Viral Fusion

Membrane Fusion in Viral Infection

Our laboratory is interested in unraveling the mechanisms of membrane fusion when enveloped viruses such as influenza, HIV, or Ebola enter their respective host cells. To do so, we take combined structural, biophysical, and cell biological approaches. Ultimately we want to understand how triggered fusion proteins deform their own and the host cells’ membranes so that they merge into a single membrane and thereby deliver the viral genome into the cell. Understanding the fundamental biological underpinnings of this process will facilitate the discovery of new antiviral therapies.

Although the structures of the soluble domains of many viral fusion proteins have been solved, the mechanism of membrane fusion is still poorly understood. We are studying the structures and interactions of viral fusion proteins in lipid bilayers. We have worked out a detailed “spring-loaded boomerang” model of how influenza HA interacts with viral and cellular membranes.

We have determined by NMR and spin-label EPR spectroscopy, the structures of the influenza HA fusion domain in lipid bilayers at resting and fusion pH. We also studied many mutants which allowed us to establish structural features that are critical for proper function of these important viral protein domains.

More recently we have engaged in similar studies with the fusion domain of HIV gp41 and, in collaboration with Judith White’s laboratory, with the internal loop fusion domain of Ebola virus GP2.

We have also studied how HIV particles bind to and fuse at the boundaries between raft and non-raft regions of model and cellular membranes.

We recently received a competitive multi-investigator research grant from the Human Frontier Science Program (HFSP) to study changes in the properties of influenza membrane envelopes when avian flu strains are transmitted from avian to human cell growth conditions. The other investigators in this consortium are Michael Veit (Free University of Berlin), Markus Wenk (National University of Singapore), and Kay Grünewald (University of Oxford).

Recent Key Publications:

Yang ST, Kreutzberger AJ, Lee J, Kiessling V, Tamm LK. (2016) The role of cholesterol in membrane fusion. Chem Phys Lipids. 2016 Sep;199:136-43. doi: 10.1016/j.chemphyslip.2016.05.003. (

Yang ST, Kiessling V, Tamm LK. (2016) Line tension at lipid phase boundaries as driving force for HIV fusion peptide-mediated fusion. Nat Commun. 2016 Apr 26;7:11401. (

Lee, J., Gregory, S.M., Nelson, E.A., White, J.M., Tamm, L.K.   (2016) The Roles of Histidines and Charged Residues as Potential Triggers of a Conformational Change in the Fusion Loop of Ebola Virus Glycoprotein. PLoS One.  Mar 29;11(3):e0152527. doi: 10.1371/journal.pone.0152527. eCollection 2016.(

Yang ST, Kiessling V, Simmons JA, White JM, Tamm LK. (2015) HIV gp41-mediated membrane fusion occurs at edges of cholesterol-rich lipid domains. Nat Chem Biol. Jun;11(6):424-31. (

Tamm LK, Lee J, Liang B. (2014) Capturing glimpses of an elusive HIV gp41 prehairpin fusion intermediate. Structure. Sep 2;22(9):1225-6 (

Gregory, S.M., Larsson, P., Nelson, E.A., Kasson, P.M., White, J.M., Tamm, L.K.  (2014)   Ebolavirus Entry Requires a Compact Hydrophobic Fist at the Tip of the Fusion Loop.  J. Virol  Jun;88(12):6636-49. (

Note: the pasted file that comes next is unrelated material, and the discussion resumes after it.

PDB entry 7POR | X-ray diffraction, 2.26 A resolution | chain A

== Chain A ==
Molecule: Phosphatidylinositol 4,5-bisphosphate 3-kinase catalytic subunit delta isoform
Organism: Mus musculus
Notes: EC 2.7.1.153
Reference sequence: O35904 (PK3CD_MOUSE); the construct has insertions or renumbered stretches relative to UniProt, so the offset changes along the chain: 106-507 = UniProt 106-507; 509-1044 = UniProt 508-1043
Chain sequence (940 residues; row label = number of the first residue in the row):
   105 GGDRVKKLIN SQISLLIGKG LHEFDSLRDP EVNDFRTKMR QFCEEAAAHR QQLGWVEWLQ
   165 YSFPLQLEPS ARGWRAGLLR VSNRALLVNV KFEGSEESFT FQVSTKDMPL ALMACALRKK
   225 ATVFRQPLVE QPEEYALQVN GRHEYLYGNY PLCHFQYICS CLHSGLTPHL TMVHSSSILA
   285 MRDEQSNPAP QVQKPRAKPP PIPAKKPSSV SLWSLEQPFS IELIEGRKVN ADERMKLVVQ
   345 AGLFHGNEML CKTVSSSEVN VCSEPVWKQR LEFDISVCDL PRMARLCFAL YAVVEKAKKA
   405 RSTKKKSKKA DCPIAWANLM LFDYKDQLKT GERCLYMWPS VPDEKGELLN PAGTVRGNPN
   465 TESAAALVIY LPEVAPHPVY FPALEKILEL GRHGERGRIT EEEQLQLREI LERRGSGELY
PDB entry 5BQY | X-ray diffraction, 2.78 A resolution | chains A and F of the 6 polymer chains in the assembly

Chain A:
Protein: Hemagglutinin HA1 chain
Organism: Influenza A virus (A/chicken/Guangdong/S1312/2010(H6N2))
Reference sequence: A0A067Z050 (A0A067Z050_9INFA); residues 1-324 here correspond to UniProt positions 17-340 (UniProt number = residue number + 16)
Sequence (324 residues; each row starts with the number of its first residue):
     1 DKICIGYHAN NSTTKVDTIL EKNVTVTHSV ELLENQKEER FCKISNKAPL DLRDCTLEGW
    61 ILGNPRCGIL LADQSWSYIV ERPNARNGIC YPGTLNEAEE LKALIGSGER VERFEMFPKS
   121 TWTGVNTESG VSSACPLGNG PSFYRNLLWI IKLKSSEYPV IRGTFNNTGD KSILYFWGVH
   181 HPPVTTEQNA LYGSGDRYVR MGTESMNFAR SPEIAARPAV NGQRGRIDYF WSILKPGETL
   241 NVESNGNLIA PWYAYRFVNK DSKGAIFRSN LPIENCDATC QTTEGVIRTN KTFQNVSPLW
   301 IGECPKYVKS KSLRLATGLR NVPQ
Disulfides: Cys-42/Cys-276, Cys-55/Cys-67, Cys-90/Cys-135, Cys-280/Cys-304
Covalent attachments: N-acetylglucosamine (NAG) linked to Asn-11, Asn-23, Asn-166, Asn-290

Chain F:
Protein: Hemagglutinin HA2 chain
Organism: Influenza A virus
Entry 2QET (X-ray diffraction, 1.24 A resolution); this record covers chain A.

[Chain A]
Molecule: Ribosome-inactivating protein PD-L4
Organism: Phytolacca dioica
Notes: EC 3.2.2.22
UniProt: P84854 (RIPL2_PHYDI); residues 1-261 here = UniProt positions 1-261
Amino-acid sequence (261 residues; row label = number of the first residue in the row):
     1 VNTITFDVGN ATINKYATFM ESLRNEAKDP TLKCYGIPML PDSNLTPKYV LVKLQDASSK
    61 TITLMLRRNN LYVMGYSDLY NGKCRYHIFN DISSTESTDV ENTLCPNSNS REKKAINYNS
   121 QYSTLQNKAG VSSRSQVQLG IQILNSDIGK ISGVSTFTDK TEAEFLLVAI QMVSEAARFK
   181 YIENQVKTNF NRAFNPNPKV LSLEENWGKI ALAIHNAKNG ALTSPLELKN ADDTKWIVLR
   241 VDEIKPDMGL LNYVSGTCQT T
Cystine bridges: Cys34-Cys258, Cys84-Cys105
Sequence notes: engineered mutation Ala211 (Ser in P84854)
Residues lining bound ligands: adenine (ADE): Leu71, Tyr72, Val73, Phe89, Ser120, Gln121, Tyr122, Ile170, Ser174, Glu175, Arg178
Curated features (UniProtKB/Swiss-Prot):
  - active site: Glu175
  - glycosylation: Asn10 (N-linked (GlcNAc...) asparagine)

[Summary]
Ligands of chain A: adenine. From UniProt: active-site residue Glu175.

Smith EC, Gregory SM, Tamm LK, Creamer TP, Dutch RE. (2012) Role of sequence and structure of the Hendra fusion protein fusion peptide in membrane fusion. J Biol Chem. Aug 24;287(35):30035-48. (

Lai, A.L., Moorthy, A.E., Li, Y., Tamm, L.K.  (2012)  Fusion Activity of HIV gp41 Fusion Domain Is Related to Its Secondary Structure and Depth of Membrane Insertion in a Cholesterol-Dependent Fashion, Mol. Biol., Apr 20;418 (

Gregory, S.M., Harada, E., Liang, B., Delos, S.E., White, J.M., and Tamm, L.K. (2011).    Structure and function of the complete internal fusion loop from ebolavirus glycoprotein 2. Proc. Natl. Acad. Sci. U.S.A. Jul 5;108(27):11211-6. (

Lai, A.L. and Tamm, L.K. (2010)  Shallow boomerang-shaped influenza hemagglutinin G13A mutant structure promotes leaky membrane fusion. J. Biol. Chem. Nov 26;285(48):37467-75. (

Tamm, L.K., Lai, A.L., Li Y. (2007).    Combined NMR and EPR spectroscopy to determine structures of viral fusion domains in membranes. Bioch. Biop. Acta. Dec;1768(12):3052-60. (

Lai, A.L. and Tamm, L.K. (2007)    Locking the kink in the influenza hemagglutinin fusion domain structure. J. Biol. Chem. Aug 17;282(33):23946-56. (

Li, Y. and Tamm, L.K. (2007) Structure and plasticity of the human immunodeficiency virus gp41 fusion domain in lipid micelles and bilayers. Biophys. J. Aug 1;93(3):876-85. (

Lai AL, Park H, White JM, Tamm LK. (2006). Fusion Peptide of influenza hemagglutinin requires a fixed angle boomerang structure for activity.  J Biol Chem. 2006 Mar 3;281(9):5760-70 (

Li, Y., Han,X., Lai, A. LQ, Bushweller J.H., Cafiso D.S., Tamm L.K. (2005). Membrane structures of the hemifusion-inducing fusion peptide mutant G1S and the fusion blocking mutant G1V of influenza virus hemagglutinin suggest a mechanism for pore opening in membrane fusion. Journal of Virology Sep;79(18):12065-76 (

Tamm, L.K., J. Crane, and V. Kiessling (2003). Membrane fusion: a structural perspective on the interplay of lipids and proteins. (Review) Curr. Op. Struct. Biol. Aug;13(4):453-66 (

Tamm, L.K. (2003). Hypothesis: spring-loaded boomerang mechanism of influenza hemagglutinin-mediated membrane fusion. (Review) Biochim. Biophys. Acta. Jul 11;1614(1):14-23. (

Li, Y., X. Han, and L.K. Tamm (2003). Thermodynamics of fusion peptide-membrane interactions. Biochemistry. Jun 17;42(23):7245-51. (

Han, X., J.H. Bushweller, D.S. Cafiso, and L.K. Tamm (2001). Membrane structure and fusion triggering conformational change of the fusion domain from influenza hemagglutinin. Nature Struct. Biol. Aug;8(8):715-20. (